Hope for the best, plan for the worst. Redundancy – Part 2

“Redundancy figures will continue to increase in the wake of the Coronavirus pandemic. Of that you can be absolutely sure”.

This seems to be the message being fed to us and to be honest, few would disagree. According to a BBC article released today, official figures indicated that the number of people on UK company payrolls fell by almost 650,000 between March and June whilst unemployment figures stayed much the same.

The funding of the Furlough Scheme begins to taper off in August and no matter where you turn, the news is brimming with ominous articles about businesses looking to offload large numbers of their workforce when the scheme ends in October. Then look at LinkedIn and the #OpenToWork campaign that is trending with stories of people being made redundant and immediately available for a new opportunity. And whilst the hiring market for certain industries seems to be rebounding, it’s not necessarily a guarantee that the worst is over.

If we look back to the last major economic crash the UK endured in 2008 we saw a clear pattern of redundancy figures as a result. The financial crisis that started in Q2 of 2008 and peaked in September with the demise of Lehman Brothers, was the biggest economic crisis faced by the UK since World War II but redundancy figures didn’t actually reach their peak until 2009.

It’s difficult to make like-for-like comparisons as the support package available to businesses today is significantly better, but this pandemic is sure to have a longer lasting residual effect on economies around the world which, no matter what way you cut it, will affect the UK. 

So this begs the question – is the furlough scheme simply delaying the inevitable?

According to leading economists, we can expect to see the full effects of the Covid pandemic on the UK workforce post-October when the scheme ends. We accept that redundancies can be part and parcel of running a business, especially during periods of economic downturn and whilst you can cut costs in any number of ways, ultimately it’s your people that have the biggest cost in most businesses. So it makes sense just to cut down on the number of people in your organisation, right?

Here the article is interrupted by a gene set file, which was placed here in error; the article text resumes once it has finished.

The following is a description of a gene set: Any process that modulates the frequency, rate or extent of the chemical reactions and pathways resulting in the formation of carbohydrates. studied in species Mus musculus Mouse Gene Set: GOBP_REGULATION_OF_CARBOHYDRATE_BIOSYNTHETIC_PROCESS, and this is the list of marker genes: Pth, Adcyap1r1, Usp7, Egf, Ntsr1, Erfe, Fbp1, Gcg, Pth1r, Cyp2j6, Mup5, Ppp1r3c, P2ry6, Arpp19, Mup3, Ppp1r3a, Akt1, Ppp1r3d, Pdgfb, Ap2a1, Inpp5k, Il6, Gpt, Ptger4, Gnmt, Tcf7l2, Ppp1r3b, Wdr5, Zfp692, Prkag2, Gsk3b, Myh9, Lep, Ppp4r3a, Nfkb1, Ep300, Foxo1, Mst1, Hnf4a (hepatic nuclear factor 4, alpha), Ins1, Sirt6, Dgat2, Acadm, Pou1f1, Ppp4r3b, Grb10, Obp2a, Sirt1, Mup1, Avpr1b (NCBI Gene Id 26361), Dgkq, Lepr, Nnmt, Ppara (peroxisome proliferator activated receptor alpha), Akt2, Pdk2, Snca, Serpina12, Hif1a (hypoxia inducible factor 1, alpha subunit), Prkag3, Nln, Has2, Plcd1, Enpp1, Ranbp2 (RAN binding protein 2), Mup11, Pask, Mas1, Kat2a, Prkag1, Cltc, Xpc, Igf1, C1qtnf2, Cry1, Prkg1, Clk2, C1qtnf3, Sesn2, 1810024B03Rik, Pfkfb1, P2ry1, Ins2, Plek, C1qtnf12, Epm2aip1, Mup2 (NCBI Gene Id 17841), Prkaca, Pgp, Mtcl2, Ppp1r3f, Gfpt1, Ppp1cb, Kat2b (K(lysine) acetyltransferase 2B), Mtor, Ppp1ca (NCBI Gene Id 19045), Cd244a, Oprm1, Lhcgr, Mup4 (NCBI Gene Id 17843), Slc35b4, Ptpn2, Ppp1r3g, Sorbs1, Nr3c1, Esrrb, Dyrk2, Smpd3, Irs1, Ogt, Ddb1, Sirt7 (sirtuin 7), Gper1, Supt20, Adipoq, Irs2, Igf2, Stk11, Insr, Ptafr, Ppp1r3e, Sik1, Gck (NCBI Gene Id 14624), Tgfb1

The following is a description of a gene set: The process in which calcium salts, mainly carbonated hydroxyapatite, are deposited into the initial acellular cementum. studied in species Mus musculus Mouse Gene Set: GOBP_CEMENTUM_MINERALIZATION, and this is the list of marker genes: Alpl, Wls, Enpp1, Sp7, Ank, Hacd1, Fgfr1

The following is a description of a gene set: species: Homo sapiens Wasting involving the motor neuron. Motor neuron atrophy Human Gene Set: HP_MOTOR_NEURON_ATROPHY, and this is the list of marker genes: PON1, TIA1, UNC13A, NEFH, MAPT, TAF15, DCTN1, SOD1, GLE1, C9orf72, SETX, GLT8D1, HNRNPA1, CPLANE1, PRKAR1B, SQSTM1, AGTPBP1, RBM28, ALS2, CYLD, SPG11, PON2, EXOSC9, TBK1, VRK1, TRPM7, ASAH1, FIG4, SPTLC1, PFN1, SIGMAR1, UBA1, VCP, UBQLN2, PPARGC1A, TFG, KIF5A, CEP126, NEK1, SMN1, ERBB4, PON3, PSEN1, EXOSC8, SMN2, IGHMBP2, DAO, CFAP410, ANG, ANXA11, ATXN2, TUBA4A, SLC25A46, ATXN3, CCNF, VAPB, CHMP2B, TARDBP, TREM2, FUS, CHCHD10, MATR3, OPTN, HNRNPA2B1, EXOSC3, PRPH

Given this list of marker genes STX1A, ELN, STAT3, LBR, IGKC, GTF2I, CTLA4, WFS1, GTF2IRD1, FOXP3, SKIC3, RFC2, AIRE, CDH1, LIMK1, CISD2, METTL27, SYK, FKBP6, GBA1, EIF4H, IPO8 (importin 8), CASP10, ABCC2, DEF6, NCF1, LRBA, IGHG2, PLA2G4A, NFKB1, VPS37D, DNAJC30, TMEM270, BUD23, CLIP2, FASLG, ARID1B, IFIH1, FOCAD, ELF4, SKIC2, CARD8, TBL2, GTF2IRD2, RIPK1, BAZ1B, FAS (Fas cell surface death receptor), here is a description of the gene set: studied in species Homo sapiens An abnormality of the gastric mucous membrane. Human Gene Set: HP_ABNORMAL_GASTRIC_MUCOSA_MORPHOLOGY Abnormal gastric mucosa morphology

No sensible, responsible employer will take the topic of redundancies lightly.  You’ve taken time to hire, train and develop good staff – you’ve invested in your people and they’ve been loyal to you – so making redundancies will be your last resort.  Whilst some businesses had no choice but to react quickly before the furlough scheme benefits had been fully laid out, as the tapering begins and less can be claimed by businesses, it seems logical to assume that a further wave of redundancies will follow. 

But what does that mean for business owners?

Well for a start, it’s important to invest time in creating a headcount reduction plan underpinned by sound business rationale. This is crucial not only to meet statutory obligations, but also to protect your business and give yourself the best chance of a smooth process for you whilst conducting an informed, communicative, fair & respectful process with your employees.  

Our vlog series this week addresses ways in which you can do this and you can watch the first vlog here.

We truly hope here at Ad Ingenium that it isn’t a case of ‘the worst is yet to come’. But as someone once said, “Hope for the best, plan for the worst.”

If you need any help or advice on planning for potential redundancies, please get in touch today.

Carly Brunsden